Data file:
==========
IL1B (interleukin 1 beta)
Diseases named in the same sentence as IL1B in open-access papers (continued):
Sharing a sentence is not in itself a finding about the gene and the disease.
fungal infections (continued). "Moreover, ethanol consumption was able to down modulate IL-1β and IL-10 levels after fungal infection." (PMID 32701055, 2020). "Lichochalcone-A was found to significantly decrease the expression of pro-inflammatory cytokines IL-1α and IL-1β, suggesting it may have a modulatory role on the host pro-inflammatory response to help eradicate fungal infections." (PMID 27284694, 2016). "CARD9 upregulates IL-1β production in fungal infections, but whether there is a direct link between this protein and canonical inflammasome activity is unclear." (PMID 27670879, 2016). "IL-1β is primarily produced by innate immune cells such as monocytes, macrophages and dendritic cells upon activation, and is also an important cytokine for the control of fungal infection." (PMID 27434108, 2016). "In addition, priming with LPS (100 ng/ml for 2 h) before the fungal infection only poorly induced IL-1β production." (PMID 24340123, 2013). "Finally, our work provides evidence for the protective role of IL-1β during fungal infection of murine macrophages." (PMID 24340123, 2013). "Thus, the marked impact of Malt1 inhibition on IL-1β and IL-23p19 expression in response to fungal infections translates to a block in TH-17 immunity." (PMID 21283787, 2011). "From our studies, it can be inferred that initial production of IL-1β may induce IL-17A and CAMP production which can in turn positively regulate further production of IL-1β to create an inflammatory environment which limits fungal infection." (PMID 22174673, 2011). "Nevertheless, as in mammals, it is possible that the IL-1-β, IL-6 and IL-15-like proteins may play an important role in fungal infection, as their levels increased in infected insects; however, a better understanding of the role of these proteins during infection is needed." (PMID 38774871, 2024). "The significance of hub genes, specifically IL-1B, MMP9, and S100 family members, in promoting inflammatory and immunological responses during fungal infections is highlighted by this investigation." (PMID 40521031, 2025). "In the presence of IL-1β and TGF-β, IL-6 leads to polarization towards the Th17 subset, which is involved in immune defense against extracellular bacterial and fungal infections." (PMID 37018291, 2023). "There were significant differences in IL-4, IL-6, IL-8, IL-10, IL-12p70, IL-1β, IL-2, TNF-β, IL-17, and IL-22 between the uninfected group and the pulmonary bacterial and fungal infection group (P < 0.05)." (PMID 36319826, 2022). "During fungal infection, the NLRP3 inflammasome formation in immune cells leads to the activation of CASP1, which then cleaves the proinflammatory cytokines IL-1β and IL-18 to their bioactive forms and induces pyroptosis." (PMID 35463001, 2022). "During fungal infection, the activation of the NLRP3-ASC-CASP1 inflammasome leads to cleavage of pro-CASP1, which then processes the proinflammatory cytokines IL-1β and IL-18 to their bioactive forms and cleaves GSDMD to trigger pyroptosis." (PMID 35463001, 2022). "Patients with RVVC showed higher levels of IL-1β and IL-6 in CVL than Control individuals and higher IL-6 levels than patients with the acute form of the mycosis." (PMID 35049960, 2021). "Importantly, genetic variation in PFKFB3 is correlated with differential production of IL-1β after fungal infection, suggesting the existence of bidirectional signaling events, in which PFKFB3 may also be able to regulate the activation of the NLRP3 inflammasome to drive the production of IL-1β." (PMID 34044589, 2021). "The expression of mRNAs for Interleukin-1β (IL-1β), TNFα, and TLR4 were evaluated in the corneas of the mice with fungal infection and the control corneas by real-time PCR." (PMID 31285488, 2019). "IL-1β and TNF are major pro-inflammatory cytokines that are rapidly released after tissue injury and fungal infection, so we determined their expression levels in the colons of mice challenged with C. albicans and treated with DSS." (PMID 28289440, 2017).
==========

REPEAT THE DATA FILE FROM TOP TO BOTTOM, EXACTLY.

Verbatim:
IL1B (interleukin 1 beta)
Diseases named in the same sentence as IL1B in open-access papers (continued):
Sharing a sentence is not in itself a finding about the gene and the disease.
fungal infections (continued). "Moreover, ethanol consumption was able to down modulate IL-1β and IL-10 levels after fungal infection." (PMID 32701055, 2020). "Lichochalcone-A was found to significantly decrease the expression of pro-inflammatory cytokines IL-1α and IL-1β, suggesting it may have a modulatory role on the host pro-inflammatory response to help eradicate fungal infections." (PMID 27284694, 2016). "CARD9 upregulates IL-1β production in fungal infections, but whether there is a direct link between this protein and canonical inflammasome activity is unclear." (PMID 27670879, 2016). "IL-1β is primarily produced by innate immune cells such as monocytes, macrophages and dendritic cells upon activation, and is also an important cytokine for the control of fungal infection." (PMID 27434108, 2016). "In addition, priming with LPS (100 ng/ml for 2 h) before the fungal infection only poorly induced IL-1β production." (PMID 24340123, 2013). "Finally, our work provides evidence for the protective role of IL-1β during fungal infection of murine macrophages." (PMID 24340123, 2013). "Thus, the marked impact of Malt1 inhibition on IL-1β and IL-23p19 expression in response to fungal infections translates to a block in TH-17 immunity." (PMID 21283787, 2011). "From our studies, it can be inferred that initial production of IL-1β may induce IL-17A and CAMP production which can in turn positively regulate further production of IL-1β to create an inflammatory environment which limits fungal infection." (PMID 22174673, 2011). "Nevertheless, as in mammals, it is possible that the IL-1-β, IL-6 and IL-15-like proteins may play an important role in fungal infection, as their levels increased in infected insects; however, a better understanding of the role of these proteins during infection is needed." (PMID 38774871, 2024). "The significance of hub genes, specifically IL-1B, MMP9, and S100 family members, in promoting inflammatory and immunological responses during fungal infections is highlighted by this investigation." (PMID 40521031, 2025). "In the presence of IL-1β and TGF-β, IL-6 leads to polarization towards the Th17 subset, which is involved in immune defense against extracellular bacterial and fungal infections." (PMID 37018291, 2023). "There were significant differences in IL-4, IL-6, IL-8, IL-10, IL-12p70, IL-1β, IL-2, TNF-β, IL-17, and IL-22 between the uninfected group and the pulmonary bacterial and fungal infection group (P < 0.05)." (PMID 36319826, 2022). "During fungal infection, the NLRP3 inflammasome formation in immune cells leads to the activation of CASP1, which then cleaves the proinflammatory cytokines IL-1β and IL-18 to their bioactive forms and induces pyroptosis." (PMID 35463001, 2022). "During fungal infection, the activation of the NLRP3-ASC-CASP1 inflammasome leads to cleavage of pro-CASP1, which then processes the proinflammatory cytokines IL-1β and IL-18 to their bioactive forms and cleaves GSDMD to trigger pyroptosis." (PMID 35463001, 2022). "Patients with RVVC showed higher levels of IL-1β and IL-6 in CVL than Control individuals and higher IL-6 levels than patients with the acute form of the mycosis." (PMID 35049960, 2021). "Importantly, genetic variation in PFKFB3 is correlated with differential production of IL-1β after fungal infection, suggesting the existence of bidirectional signaling events, in which PFKFB3 may also be able to regulate the activation of the NLRP3 inflammasome to drive the production of IL-1β." (PMID 34044589, 2021). "The expression of mRNAs for Interleukin-1β (IL-1β), TNFα, and TLR4 were evaluated in the corneas of the mice with fungal infection and the control corneas by real-time PCR." (PMID 31285488, 2019). "IL-1β and TNF are major pro-inflammatory cytokines that are rapidly released after tissue injury and fungal infection, so we determined their expression levels in the colons of mice challenged with C. albicans and treated with DSS." (PMID 28289440, 2017).